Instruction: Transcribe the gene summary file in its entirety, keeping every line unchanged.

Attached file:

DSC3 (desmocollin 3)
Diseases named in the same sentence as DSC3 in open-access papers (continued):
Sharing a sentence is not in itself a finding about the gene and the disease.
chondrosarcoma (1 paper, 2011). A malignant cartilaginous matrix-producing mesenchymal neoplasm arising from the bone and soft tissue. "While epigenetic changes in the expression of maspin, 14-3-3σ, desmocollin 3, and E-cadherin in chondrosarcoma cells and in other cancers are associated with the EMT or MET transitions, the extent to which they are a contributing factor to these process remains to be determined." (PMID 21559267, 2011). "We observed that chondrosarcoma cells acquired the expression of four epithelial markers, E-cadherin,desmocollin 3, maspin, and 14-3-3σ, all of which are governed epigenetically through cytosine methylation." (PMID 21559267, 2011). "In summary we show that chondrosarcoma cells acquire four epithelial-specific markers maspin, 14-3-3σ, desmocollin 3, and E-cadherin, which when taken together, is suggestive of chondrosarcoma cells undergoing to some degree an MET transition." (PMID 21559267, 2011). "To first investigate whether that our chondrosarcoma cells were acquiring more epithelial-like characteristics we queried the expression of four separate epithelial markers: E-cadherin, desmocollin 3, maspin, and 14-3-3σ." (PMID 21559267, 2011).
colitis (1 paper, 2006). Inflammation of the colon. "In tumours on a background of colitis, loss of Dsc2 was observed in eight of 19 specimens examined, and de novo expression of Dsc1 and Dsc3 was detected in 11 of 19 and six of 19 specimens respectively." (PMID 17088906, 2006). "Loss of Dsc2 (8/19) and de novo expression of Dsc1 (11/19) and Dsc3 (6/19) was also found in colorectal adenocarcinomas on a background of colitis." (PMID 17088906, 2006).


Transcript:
DSC3 (desmocollin 3)
Diseases named in the same sentence as DSC3 in open-access papers (continued):
Sharing a sentence is not in itself a finding about the gene and the disease.
chondrosarcoma (1 paper, 2011). A malignant cartilaginous matrix-producing mesenchymal neoplasm arising from the bone and soft tissue. "While epigenetic changes in the expression of maspin, 14-3-3σ, desmocollin 3, and E-cadherin in chondrosarcoma cells and in other cancers are associated with the EMT or MET transitions, the extent to which they are a contributing factor to these process remains to be determined." (PMID 21559267, 2011). "We observed that chondrosarcoma cells acquired the expression of four epithelial markers, E-cadherin,desmocollin 3, maspin, and 14-3-3σ, all of which are governed epigenetically through cytosine methylation." (PMID 21559267, 2011). "In summary we show that chondrosarcoma cells acquire four epithelial-specific markers maspin, 14-3-3σ, desmocollin 3, and E-cadherin, which when taken together, is suggestive of chondrosarcoma cells undergoing to some degree an MET transition." (PMID 21559267, 2011). "To first investigate whether that our chondrosarcoma cells were acquiring more epithelial-like characteristics we queried the expression of four separate epithelial markers: E-cadherin, desmocollin 3, maspin, and 14-3-3σ." (PMID 21559267, 2011).
colitis (1 paper, 2006). Inflammation of the colon. "In tumours on a background of colitis, loss of Dsc2 was observed in eight of 19 specimens examined, and de novo expression of Dsc1 and Dsc3 was detected in 11 of 19 and six of 19 specimens respectively." (PMID 17088906, 2006). "Loss of Dsc2 (8/19) and de novo expression of Dsc1 (11/19) and Dsc3 (6/19) was also found in colorectal adenocarcinomas on a background of colitis." (PMID 17088906, 2006).